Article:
For the past several months there's been a kind-of-secret little place inside me where I nurtured the hope that Election Day would prove a massive victory for the country and our community. I didn't dare look at it often. It was a fragile hope and, besides, even many of us rational types have our theories about jinxes.

Then, on Election Night, the returns started coming in, those ubiquitous electoral maps rapidly coloring red and blue. Sooner than I'd dared hope, and notwithstanding those huge swatches of red washing across the nation's middle, enough turned blue to show where the presidential race was headed.

When I saw that blue, it wasn't so much political parties that came to mind. It was that the blue banner was being carried by the candidate who stood for the future, who stood for the idea that we are more than just the sum of our individual ambitions and desires, who stood for an America in which all people -- including, without equivocation, LGBT people -- can live with dignity and pride.

But the night held much, much more in store. Tammy Baldwin became the first out LGBT person elected to the United States Senate. What's sometimes called "the world's most exclusive club" will never be the same. Out members of Congress were returned to office -- and new ones elected.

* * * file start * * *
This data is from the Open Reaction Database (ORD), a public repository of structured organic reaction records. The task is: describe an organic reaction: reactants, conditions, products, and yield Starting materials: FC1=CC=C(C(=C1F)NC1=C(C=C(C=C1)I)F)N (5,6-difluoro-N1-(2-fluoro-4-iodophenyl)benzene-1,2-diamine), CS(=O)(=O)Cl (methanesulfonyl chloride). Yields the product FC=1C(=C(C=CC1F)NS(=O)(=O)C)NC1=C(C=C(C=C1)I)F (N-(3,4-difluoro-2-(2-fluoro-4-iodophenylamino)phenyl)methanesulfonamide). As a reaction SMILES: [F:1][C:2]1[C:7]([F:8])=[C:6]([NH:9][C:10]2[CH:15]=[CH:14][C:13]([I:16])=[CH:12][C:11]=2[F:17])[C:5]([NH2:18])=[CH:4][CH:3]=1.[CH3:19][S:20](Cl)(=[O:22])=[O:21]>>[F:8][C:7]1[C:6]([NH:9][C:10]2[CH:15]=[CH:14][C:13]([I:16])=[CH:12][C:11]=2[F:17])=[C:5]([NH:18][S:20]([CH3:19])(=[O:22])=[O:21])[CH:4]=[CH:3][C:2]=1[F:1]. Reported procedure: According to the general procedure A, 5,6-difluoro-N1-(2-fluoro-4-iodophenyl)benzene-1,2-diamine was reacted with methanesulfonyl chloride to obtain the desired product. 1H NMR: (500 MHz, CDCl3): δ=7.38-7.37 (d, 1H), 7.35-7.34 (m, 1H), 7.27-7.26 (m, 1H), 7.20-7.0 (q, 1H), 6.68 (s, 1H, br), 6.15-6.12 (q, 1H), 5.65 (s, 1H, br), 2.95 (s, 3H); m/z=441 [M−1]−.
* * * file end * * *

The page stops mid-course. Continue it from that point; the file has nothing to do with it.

While the national races dominated the TV, the small group of friends with whom I watched the returns all had our phones, iPads and/or laptops fired up, as well, mostly to track news about the four states with marriage-equality ballot measures. And what news! First, Maine, reporting as thumping a victory as we could have dreamed. That win alone would have forever marked 2012 as the year that we won marriage equality at the ballot box. After more than 30 losses in a row, that would have been sweet enough.

Then, soon after, Marylanders voted for marriage equality -- another ballot-box win. Later, it became clearer and clearer that the good people of Minnesota had turned back an attempt to amend the state constitution to permanently ban same-sex marriage. And now, today, the state of Washington makes it a four-for-four clean sweep.


That's the word that keeps coming to mind. Giant. Giant results, and giant efforts that brought those results about. Countless people -- LGBT and allies -- made the calls, knocked on the doors and wrote the checks to give us this amazing sweep, to bring us yet another step closer to that day when we are all truly equal and finally free.

I tend to shy away from triumphalism, and plenty of challenges remain ahead, but Tuesday's message is unmistakable: Our fight for equality has taken a very, very big turn. We here in the land of Prop 8 (may it, too, soon fall) know well the bitterness of defeat when our lives are judged to be lesser than the lives of others. And it is very, very sweet to be alive today, and to know that that secret little hope was a whole lot stronger than I'd dared believe.